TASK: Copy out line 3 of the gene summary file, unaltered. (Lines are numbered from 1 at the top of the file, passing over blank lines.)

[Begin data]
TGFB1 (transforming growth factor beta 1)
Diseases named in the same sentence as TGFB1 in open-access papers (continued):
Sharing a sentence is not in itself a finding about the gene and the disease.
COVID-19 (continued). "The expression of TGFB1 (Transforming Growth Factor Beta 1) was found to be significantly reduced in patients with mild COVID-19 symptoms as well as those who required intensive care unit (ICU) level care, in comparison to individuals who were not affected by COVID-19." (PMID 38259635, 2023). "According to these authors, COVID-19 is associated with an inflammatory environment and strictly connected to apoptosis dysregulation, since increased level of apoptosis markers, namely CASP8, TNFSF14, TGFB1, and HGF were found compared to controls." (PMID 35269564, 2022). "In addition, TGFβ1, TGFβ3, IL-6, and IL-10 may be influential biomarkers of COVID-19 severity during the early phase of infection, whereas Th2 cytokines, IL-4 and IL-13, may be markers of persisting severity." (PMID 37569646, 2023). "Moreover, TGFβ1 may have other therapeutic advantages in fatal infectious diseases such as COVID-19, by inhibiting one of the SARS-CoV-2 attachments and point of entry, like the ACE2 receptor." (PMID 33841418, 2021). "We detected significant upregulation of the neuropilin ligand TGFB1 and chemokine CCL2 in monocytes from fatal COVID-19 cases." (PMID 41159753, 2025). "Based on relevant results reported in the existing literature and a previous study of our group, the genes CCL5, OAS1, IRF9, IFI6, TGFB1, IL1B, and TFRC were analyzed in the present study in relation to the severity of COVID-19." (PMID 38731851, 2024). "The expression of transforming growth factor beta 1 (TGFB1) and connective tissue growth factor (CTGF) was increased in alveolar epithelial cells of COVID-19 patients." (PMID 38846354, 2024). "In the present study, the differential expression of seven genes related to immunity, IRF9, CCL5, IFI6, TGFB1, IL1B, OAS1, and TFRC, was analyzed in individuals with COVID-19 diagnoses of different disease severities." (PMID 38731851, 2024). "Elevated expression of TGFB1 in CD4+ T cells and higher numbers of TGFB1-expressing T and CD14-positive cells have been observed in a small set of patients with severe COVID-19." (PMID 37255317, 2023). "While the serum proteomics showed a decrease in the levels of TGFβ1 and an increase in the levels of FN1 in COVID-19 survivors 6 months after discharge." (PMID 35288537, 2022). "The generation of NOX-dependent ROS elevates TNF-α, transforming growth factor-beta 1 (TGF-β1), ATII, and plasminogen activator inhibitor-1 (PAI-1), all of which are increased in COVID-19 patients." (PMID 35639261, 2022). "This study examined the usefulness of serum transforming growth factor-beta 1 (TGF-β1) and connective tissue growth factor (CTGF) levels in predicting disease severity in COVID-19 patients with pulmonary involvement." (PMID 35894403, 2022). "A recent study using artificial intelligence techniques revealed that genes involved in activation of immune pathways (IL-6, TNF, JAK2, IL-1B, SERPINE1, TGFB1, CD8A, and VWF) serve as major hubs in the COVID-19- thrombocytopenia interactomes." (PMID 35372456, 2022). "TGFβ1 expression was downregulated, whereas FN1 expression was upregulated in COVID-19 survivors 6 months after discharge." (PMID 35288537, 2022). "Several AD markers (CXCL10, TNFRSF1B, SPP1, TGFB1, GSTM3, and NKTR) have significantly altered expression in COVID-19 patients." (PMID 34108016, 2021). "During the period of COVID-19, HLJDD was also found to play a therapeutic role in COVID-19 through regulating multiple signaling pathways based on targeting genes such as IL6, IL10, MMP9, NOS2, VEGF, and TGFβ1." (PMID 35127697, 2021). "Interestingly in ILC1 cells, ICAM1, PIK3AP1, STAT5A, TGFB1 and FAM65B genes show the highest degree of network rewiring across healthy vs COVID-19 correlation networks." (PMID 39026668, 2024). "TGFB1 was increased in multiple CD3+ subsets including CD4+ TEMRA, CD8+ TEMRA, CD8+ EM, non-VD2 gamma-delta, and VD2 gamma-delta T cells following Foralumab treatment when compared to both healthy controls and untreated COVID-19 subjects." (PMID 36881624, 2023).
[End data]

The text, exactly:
Sharing a sentence is not in itself a finding about the gene and the disease.